Top three places to explore the history of your house


01 July 2022
Discover three key places to delve into the history of your house, with Melanie Backe-Hansen's expert guide.

Researching the history of our homes has become increasingly popular in recent years and it could be said that the lockdowns have made us wonder a little more about the history found within our homes: wondering about the lives of past residents who have walked through the same front door, looked out the same windows, and shared time within the same four walls.

Delving back into the history, when it was built, and why, as well as the stories of the owners and occupants through the generations, can reveal a wealth of fascinating history. The history of a house can also reveal broader social history around the house, opening an avenue to personal stories through events of our nations’ past.

1. Local history

When starting the journey into researching the history of your home, the first place to look is the local history. A house does not sit in isolation and the history of the street, as well as the parish, village, or town, will all play a role.

The local history will provide details about where to find sources, but also clues to influences and events that might have had an impact on the house. It could offer reasons for when and why the house was built, as well as the likely former residents:

  • Was the house part of a manor or landed estate
  • Was it within a rural community or built during the Industrial Revolution?
  • Was it built due to the construction of the railways or post-war homes for heroes?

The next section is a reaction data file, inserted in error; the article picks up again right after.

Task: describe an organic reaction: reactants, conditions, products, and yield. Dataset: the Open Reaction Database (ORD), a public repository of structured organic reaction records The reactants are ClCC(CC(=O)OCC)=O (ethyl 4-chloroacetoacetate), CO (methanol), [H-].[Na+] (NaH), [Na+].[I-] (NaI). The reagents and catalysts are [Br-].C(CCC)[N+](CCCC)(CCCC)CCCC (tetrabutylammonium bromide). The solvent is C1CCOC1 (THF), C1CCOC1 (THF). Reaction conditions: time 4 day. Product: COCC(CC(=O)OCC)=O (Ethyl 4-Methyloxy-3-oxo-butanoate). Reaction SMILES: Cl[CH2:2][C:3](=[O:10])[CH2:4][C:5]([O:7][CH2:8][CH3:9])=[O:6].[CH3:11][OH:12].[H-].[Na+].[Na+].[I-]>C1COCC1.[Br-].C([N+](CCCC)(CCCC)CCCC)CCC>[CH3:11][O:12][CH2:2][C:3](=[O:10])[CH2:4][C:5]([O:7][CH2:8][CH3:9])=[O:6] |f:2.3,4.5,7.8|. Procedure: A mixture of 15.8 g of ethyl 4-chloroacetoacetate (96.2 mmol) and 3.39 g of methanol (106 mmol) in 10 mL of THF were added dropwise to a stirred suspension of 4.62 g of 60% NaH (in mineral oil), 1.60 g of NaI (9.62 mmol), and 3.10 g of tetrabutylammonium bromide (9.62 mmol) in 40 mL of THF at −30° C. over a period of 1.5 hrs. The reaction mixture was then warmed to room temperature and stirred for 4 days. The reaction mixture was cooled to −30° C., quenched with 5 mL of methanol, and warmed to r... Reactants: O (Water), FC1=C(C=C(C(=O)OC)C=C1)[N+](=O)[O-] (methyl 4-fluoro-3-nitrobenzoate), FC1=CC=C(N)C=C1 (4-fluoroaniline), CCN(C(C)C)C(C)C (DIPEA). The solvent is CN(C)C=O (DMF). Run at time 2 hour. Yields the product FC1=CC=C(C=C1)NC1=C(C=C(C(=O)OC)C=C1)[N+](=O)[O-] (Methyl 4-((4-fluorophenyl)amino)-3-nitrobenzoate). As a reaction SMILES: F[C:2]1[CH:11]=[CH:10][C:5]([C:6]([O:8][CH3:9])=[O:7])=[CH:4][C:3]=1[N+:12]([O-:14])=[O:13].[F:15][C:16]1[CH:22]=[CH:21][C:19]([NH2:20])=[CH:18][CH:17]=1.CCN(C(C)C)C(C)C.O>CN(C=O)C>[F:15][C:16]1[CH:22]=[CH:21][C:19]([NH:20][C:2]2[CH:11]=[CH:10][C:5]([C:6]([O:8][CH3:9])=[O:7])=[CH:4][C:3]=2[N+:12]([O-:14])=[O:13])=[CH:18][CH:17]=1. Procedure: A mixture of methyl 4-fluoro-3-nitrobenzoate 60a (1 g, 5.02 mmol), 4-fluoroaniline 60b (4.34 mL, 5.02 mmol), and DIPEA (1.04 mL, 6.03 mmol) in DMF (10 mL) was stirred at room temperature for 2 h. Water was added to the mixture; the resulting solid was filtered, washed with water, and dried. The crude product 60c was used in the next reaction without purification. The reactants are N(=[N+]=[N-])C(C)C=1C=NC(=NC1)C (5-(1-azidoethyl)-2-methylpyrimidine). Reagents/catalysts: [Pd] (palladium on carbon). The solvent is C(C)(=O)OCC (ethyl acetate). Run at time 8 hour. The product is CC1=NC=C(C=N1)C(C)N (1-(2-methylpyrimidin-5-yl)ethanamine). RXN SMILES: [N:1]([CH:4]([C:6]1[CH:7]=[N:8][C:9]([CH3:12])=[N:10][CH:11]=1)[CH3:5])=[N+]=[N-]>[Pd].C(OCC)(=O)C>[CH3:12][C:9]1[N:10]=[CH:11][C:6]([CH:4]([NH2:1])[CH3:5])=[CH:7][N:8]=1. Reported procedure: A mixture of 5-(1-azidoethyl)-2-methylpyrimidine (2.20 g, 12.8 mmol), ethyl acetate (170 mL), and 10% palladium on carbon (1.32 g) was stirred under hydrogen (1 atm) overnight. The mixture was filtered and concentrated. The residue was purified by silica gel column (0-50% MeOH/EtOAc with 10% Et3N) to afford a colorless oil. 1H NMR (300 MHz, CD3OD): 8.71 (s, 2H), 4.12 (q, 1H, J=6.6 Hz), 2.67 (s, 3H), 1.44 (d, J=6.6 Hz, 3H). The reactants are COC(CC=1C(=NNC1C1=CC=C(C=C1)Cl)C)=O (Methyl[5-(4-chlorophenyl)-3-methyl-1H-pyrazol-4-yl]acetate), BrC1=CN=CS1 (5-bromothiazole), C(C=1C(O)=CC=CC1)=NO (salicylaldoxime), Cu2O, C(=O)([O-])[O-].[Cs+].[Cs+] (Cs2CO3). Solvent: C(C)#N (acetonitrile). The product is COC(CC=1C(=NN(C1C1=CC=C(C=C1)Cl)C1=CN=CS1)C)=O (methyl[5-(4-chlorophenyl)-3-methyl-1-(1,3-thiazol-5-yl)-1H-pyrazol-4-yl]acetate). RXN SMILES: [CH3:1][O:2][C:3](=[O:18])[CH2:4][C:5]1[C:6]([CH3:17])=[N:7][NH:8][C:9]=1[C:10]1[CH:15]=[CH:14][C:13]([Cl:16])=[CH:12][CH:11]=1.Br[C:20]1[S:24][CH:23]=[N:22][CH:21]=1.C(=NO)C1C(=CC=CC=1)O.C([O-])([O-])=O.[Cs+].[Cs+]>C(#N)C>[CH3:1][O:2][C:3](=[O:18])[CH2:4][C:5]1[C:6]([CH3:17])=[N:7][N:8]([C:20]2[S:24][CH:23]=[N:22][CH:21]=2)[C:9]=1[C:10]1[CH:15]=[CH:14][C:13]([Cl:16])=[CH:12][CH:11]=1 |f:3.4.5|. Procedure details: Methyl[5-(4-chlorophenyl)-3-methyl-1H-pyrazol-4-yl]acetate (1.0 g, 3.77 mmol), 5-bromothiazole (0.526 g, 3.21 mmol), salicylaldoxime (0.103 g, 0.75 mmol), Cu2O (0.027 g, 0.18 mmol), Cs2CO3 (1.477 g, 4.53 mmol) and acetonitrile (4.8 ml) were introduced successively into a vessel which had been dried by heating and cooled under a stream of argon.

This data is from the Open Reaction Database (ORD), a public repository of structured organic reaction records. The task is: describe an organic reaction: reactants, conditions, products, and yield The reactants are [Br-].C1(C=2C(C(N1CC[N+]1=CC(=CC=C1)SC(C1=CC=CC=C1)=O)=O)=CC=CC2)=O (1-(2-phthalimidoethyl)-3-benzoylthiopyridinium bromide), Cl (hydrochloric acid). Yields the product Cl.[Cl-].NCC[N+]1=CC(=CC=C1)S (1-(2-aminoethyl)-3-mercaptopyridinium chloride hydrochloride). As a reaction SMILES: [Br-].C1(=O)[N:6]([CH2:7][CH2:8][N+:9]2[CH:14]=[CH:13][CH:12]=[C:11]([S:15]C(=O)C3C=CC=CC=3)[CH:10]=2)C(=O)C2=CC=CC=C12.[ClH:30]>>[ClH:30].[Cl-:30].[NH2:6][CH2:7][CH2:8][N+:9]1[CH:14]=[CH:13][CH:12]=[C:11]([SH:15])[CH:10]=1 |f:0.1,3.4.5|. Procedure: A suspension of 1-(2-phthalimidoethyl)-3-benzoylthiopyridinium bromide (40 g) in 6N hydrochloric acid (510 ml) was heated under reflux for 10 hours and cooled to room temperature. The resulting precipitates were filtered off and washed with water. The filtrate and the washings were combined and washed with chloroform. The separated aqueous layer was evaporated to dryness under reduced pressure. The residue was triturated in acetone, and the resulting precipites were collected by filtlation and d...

Start with the Victoria County History also found on British History Online, while also looking at other county, town, and parish histories. In addition, there is a fantastic network of local history groups and the British Association for Local History.

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2. Maps

One of the best sources found online are maps. There are several for each county and parish, but one of the best map sources are those produced by Ordnance Survey. In particular, the 25-inch scale maps produced during the late 19th century and then periodically updated throughout the 20th century, which offer clear details of houses, providing a wonderful visual history over time.

The historic maps for Great Britain can be viewed via the National Library of Scotland or Old Maps. There will also be a range of other maps, such as estate or manorial maps. In addition, Tithe maps and apportionments, during the 1840s, and Enclosure maps and awards, largely during the late 18th century, can provide further details, including the names of owners and occupants.

3. Who lived in my house in 1939?

The 1939 Register (England and Wales) has become a valuable additional source for the house historian in recent years. Much like the census, it was taken in September 1939 to provide personal details for ration books and ID cards. While it does have some limitations; it does not include everyone and some listings are still redacted, it does provide a wonderful snapshot of those in a house at the beginning of the Second World War.

It also offers a fantastic additional element in providing details of those engaged in war work, such as air raid wardens, ambulance drivers, and more. Explore the 1939 Register at Ancestry and FindMyPast.

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About the author

Melanie Backe-Hansen is an independent house historian and author. Her most recent book, A House Through Time [Picador, 2020], was co-authored with David Olusoga to accompany the television programme.

Originally published April 2021. Reviewed July 2022.